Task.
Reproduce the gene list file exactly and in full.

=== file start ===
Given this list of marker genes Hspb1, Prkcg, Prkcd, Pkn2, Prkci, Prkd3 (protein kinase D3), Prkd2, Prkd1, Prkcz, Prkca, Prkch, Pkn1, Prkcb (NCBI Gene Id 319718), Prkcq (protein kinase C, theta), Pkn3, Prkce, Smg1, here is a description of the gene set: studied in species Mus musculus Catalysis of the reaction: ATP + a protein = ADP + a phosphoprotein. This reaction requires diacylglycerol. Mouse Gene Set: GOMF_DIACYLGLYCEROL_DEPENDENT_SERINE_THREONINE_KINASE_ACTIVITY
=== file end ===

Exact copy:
Given this list of marker genes Hspb1, Prkcg, Prkcd, Pkn2, Prkci, Prkd3 (protein kinase D3), Prkd2, Prkd1, Prkcz, Prkca, Prkch, Pkn1, Prkcb (NCBI Gene Id 319718), Prkcq (protein kinase C, theta), Pkn3, Prkce, Smg1, here is a description of the gene set: studied in species Mus musculus Catalysis of the reaction: ATP + a protein = ADP + a phosphoprotein. This reaction requires diacylglycerol. Mouse Gene Set: GOMF_DIACYLGLYCEROL_DEPENDENT_SERINE_THREONINE_KINASE_ACTIVITY